Sheriff, in the United States, a public official, usually elected, who is in charge of law enforcement in a county (or parish). A sheriffs principal duties are to enforce the law and to carry out decisions of the county court. A sheriff serves legal papers, summons jurors for the county court, and maintains the county jail. One or more deputy sheriffs may be appointed, and other persons may be deputized when needed. The office originated in England in about the ninth century. A sheriff was the king's overseer in a shire, the old term for county.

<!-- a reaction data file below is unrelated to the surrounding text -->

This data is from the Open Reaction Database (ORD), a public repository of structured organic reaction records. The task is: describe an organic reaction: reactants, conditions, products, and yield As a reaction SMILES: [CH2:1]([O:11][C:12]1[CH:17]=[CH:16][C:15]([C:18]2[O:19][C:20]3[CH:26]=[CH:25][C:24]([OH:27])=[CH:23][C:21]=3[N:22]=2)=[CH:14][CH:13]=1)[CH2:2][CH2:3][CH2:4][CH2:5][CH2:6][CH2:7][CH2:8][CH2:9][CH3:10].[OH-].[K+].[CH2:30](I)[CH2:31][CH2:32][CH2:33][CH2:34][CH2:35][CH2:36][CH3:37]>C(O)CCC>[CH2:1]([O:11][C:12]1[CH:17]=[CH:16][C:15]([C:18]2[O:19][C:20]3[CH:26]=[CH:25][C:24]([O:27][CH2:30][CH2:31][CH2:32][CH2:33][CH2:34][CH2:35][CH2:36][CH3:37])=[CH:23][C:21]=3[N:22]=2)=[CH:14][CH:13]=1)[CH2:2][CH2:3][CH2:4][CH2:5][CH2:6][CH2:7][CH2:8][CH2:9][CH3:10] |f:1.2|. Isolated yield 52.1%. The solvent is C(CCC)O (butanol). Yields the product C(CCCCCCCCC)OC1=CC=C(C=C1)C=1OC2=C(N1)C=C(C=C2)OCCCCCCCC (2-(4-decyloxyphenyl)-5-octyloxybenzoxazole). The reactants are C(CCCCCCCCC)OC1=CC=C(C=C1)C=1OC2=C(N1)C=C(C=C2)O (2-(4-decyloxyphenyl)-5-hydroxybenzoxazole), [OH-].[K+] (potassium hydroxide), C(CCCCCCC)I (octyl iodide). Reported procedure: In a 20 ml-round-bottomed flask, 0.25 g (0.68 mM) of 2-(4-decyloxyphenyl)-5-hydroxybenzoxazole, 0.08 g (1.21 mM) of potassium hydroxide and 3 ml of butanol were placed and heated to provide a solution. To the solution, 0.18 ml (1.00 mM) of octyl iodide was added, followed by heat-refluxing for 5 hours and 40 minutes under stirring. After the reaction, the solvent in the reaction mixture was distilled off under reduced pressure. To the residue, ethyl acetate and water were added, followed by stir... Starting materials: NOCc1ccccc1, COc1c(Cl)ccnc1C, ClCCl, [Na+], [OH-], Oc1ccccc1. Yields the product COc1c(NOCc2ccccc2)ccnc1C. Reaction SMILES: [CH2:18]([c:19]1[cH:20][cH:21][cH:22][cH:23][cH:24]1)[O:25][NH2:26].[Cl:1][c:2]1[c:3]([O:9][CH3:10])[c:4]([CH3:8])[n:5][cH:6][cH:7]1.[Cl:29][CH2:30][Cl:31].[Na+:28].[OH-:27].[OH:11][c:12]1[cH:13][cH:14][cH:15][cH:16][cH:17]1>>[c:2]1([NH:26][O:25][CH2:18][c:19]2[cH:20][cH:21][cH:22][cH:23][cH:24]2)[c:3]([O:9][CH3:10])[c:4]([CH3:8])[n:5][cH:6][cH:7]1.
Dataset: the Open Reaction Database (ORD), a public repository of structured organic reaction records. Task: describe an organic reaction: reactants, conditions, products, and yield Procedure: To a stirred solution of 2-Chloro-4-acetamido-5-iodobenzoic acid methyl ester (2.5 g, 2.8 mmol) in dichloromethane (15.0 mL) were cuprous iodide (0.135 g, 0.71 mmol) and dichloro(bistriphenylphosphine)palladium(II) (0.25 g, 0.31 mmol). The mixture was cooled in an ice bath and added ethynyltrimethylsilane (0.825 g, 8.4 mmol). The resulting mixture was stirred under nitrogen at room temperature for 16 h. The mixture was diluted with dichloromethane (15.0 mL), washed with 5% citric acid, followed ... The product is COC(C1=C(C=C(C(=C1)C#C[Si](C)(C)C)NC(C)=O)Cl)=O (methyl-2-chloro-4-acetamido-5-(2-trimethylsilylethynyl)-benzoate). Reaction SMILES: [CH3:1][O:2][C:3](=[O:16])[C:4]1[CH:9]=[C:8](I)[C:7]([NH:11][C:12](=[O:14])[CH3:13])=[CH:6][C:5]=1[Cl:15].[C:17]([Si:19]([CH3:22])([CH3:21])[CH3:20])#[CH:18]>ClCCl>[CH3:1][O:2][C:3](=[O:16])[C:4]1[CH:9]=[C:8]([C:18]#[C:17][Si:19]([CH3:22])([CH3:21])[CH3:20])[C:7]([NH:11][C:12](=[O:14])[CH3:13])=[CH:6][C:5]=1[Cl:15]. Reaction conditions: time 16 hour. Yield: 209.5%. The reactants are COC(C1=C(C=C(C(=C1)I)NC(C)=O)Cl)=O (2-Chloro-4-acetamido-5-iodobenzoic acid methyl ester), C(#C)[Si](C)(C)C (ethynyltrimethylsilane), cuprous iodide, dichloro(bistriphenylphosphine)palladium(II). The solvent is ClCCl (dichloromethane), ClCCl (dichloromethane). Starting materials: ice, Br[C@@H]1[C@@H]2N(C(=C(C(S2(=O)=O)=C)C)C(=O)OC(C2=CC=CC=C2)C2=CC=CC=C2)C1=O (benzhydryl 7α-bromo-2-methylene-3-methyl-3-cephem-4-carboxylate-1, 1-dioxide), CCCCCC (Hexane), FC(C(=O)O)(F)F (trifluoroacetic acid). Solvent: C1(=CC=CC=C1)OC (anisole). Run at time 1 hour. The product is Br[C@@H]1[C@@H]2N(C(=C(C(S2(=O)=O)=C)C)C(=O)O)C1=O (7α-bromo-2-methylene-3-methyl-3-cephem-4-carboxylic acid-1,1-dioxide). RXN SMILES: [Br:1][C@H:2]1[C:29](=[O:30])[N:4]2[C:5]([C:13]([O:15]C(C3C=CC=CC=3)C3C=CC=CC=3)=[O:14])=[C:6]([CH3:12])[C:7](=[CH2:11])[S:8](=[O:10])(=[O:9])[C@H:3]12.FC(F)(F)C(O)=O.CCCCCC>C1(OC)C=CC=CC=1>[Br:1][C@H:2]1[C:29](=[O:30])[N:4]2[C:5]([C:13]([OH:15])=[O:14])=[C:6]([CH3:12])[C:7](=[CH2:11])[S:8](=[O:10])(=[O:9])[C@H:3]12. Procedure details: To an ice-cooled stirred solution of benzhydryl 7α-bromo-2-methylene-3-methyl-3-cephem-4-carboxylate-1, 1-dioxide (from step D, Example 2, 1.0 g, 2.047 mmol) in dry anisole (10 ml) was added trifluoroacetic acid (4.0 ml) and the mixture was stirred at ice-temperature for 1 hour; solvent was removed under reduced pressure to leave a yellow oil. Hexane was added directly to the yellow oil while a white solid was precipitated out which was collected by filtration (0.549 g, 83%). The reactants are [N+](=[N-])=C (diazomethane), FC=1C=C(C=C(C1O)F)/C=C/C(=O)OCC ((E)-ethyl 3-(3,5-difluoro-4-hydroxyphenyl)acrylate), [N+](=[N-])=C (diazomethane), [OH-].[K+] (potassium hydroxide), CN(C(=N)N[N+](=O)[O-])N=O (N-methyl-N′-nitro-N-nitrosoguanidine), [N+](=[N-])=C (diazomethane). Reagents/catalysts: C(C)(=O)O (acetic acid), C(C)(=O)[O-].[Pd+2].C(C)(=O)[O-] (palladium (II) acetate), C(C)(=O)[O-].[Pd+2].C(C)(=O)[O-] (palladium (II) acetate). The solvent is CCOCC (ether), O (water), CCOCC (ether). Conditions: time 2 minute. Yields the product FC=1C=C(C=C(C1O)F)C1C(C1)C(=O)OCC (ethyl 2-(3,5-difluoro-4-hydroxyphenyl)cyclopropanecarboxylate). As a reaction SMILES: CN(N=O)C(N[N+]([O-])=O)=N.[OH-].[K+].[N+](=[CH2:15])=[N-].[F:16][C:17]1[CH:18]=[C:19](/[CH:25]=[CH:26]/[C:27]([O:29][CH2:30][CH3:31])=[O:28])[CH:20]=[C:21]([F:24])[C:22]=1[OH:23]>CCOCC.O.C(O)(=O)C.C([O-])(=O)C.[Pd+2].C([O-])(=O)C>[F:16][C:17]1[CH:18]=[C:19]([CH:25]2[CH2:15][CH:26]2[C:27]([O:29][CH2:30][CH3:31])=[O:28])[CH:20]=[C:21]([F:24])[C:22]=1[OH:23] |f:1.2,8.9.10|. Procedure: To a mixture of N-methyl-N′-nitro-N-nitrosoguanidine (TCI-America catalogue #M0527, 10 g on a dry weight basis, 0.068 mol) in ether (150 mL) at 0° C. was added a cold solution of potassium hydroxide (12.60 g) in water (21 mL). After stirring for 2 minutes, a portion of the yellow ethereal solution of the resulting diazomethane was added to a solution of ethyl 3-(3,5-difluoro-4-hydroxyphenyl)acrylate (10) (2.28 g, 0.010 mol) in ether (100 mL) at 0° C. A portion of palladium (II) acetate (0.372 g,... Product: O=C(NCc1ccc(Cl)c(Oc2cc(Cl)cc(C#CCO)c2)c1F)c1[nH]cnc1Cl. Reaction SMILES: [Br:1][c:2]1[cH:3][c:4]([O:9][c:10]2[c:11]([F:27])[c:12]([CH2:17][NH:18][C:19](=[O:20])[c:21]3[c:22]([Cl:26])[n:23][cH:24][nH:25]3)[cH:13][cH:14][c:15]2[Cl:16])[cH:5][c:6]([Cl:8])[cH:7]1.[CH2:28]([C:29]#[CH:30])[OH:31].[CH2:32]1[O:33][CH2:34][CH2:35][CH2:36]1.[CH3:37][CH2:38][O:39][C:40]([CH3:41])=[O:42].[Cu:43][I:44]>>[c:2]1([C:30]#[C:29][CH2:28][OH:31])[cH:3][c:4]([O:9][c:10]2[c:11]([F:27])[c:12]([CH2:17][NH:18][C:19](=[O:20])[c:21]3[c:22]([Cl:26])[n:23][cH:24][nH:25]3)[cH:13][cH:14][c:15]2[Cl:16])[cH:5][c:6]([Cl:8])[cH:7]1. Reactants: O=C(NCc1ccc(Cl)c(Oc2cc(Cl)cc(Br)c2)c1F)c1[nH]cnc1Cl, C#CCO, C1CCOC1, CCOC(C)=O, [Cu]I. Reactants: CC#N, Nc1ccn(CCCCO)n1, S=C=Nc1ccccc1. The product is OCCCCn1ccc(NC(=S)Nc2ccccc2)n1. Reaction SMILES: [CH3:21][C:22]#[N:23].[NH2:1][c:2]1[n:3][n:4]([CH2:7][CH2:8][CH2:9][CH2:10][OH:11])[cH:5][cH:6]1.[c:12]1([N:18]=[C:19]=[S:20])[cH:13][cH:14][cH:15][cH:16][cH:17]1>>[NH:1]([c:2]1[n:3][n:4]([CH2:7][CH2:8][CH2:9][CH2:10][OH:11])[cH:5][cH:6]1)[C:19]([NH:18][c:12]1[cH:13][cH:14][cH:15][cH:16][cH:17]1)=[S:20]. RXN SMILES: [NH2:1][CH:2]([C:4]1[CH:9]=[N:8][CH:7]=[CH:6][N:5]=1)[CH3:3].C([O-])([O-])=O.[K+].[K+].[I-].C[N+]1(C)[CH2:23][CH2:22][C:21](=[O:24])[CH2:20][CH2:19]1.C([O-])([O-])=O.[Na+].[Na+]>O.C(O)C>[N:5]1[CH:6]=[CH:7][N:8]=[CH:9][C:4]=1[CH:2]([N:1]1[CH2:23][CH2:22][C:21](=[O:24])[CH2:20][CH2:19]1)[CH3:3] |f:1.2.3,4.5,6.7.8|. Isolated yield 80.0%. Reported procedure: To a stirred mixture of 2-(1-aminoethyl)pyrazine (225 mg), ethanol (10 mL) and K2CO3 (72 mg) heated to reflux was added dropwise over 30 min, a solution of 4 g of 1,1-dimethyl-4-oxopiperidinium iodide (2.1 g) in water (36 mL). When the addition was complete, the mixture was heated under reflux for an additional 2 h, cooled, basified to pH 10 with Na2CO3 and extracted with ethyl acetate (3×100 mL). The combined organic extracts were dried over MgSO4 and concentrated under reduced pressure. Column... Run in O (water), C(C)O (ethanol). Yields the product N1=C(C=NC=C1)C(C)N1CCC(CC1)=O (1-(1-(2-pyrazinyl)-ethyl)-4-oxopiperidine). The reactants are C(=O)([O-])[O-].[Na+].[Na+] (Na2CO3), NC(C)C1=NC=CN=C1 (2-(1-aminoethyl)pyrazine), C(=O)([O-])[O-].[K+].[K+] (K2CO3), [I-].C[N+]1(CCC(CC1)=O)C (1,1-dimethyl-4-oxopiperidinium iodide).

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In Nov. 2012, voters in Colorado and Washington state voted to legalize marijuana, even though use of the drug is illegal under federal law. How will this be resolved and what's happened in previous cases with these kinds of contradictions?
It's a pretty straightforward question with an obvious answer, right? Well, yes, until you start peering at both federal and state laws. That's when things start to get interesting.